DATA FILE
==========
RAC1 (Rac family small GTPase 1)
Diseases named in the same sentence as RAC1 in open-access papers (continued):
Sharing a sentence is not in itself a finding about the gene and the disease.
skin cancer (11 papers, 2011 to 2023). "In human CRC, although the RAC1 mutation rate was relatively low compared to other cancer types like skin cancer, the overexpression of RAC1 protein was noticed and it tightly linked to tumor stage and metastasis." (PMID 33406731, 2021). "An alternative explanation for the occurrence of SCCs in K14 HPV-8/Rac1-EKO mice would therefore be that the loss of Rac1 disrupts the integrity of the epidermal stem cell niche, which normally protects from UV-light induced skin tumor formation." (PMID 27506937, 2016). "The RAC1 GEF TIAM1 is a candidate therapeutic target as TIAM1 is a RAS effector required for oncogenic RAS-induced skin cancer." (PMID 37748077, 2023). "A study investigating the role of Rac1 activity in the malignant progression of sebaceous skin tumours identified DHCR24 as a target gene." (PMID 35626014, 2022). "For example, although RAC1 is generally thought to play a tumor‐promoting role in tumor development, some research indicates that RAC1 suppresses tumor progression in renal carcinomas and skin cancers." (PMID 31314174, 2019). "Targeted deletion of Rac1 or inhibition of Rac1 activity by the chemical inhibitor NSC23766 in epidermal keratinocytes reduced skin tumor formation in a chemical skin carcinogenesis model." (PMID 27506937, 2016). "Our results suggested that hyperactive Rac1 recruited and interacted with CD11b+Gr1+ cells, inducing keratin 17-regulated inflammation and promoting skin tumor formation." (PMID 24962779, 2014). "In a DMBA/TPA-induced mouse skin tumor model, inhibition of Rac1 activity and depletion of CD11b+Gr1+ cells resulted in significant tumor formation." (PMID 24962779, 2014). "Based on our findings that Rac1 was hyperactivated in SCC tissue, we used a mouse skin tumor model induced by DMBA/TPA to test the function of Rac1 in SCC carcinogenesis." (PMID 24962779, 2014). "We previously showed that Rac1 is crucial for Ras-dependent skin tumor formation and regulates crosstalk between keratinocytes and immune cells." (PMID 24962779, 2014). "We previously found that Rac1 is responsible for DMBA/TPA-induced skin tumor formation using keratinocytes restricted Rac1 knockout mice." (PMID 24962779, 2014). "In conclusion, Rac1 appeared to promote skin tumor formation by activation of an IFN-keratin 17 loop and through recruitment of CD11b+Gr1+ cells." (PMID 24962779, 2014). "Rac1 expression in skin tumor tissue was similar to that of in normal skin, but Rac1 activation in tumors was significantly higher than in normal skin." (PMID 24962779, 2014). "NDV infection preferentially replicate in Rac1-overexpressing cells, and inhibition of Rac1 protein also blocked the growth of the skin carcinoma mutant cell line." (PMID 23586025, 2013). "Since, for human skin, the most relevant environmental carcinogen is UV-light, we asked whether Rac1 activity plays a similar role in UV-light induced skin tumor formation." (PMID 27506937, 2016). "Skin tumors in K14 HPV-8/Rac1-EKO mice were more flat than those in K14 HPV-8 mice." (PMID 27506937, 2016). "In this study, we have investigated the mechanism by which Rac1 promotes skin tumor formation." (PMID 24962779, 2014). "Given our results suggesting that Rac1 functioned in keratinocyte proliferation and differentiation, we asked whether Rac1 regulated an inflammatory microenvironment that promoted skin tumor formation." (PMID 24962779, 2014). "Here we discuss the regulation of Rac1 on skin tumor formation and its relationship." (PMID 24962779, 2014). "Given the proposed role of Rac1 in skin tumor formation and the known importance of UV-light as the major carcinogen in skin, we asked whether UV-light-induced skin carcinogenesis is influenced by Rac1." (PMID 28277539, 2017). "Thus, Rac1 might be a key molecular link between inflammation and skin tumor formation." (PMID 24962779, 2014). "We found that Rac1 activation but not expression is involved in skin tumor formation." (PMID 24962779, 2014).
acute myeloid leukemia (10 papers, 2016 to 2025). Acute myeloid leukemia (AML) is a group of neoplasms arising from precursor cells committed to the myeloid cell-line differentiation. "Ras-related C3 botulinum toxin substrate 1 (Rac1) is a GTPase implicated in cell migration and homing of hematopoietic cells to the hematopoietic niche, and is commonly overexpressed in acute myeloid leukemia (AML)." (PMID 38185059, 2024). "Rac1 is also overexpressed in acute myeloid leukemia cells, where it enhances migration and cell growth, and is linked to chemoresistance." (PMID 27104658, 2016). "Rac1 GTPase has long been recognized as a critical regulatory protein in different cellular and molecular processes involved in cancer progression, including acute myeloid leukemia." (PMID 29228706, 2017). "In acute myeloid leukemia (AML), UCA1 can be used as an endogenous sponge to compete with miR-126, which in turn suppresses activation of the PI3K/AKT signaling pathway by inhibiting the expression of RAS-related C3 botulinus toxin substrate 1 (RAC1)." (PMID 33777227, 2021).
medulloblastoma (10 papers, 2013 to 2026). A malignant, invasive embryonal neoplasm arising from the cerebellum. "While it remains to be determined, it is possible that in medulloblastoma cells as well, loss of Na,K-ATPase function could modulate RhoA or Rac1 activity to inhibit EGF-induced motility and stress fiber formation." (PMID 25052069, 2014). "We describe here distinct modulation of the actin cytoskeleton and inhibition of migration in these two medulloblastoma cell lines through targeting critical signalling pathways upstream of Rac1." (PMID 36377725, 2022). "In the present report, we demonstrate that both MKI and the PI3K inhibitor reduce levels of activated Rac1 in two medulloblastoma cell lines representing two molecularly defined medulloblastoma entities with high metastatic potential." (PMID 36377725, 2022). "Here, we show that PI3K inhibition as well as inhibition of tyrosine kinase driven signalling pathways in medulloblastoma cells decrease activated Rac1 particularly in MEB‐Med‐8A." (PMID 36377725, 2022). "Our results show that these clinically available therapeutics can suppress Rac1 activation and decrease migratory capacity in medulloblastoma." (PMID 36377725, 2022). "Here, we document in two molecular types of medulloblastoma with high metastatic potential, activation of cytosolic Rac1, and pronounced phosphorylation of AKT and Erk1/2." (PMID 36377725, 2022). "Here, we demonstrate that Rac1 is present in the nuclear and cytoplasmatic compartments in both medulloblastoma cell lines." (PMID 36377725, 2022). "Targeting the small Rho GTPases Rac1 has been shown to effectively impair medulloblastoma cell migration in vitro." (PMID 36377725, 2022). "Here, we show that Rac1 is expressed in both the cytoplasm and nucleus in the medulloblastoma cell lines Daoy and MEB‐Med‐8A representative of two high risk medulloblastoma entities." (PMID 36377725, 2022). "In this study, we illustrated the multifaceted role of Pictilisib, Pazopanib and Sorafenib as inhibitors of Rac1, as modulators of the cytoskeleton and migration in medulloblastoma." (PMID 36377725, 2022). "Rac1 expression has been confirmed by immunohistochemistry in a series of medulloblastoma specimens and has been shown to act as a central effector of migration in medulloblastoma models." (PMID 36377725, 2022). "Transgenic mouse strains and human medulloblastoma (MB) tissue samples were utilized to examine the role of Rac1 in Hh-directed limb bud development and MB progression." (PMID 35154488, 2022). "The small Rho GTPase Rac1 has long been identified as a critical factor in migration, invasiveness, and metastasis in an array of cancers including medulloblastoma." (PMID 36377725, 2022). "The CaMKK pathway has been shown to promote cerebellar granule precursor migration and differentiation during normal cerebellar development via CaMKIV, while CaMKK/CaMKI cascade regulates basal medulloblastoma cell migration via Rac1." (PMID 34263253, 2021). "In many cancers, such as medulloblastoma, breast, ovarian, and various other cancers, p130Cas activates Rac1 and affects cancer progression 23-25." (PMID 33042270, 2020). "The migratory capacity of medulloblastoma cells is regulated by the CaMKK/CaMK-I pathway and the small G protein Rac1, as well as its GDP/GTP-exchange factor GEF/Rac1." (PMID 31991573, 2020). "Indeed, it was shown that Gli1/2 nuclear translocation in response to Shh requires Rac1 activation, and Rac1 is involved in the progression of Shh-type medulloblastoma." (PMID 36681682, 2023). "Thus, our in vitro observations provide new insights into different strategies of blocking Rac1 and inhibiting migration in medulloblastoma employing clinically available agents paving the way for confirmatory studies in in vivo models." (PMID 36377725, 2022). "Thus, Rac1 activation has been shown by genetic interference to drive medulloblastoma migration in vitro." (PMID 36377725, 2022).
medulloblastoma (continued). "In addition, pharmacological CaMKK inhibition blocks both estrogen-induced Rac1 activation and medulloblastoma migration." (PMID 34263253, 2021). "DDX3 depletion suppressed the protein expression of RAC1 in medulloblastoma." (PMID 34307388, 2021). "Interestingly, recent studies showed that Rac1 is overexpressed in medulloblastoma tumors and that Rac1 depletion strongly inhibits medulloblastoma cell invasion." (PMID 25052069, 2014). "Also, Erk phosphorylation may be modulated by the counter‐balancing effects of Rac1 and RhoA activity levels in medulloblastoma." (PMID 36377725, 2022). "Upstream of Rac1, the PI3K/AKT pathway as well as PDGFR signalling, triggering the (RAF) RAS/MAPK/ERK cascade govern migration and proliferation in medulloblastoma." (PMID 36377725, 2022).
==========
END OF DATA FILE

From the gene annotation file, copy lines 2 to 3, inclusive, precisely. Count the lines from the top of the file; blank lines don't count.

Diseases named in the same sentence as RAC1 in open-access papers (continued):
Sharing a sentence is not in itself a finding about the gene and the disease.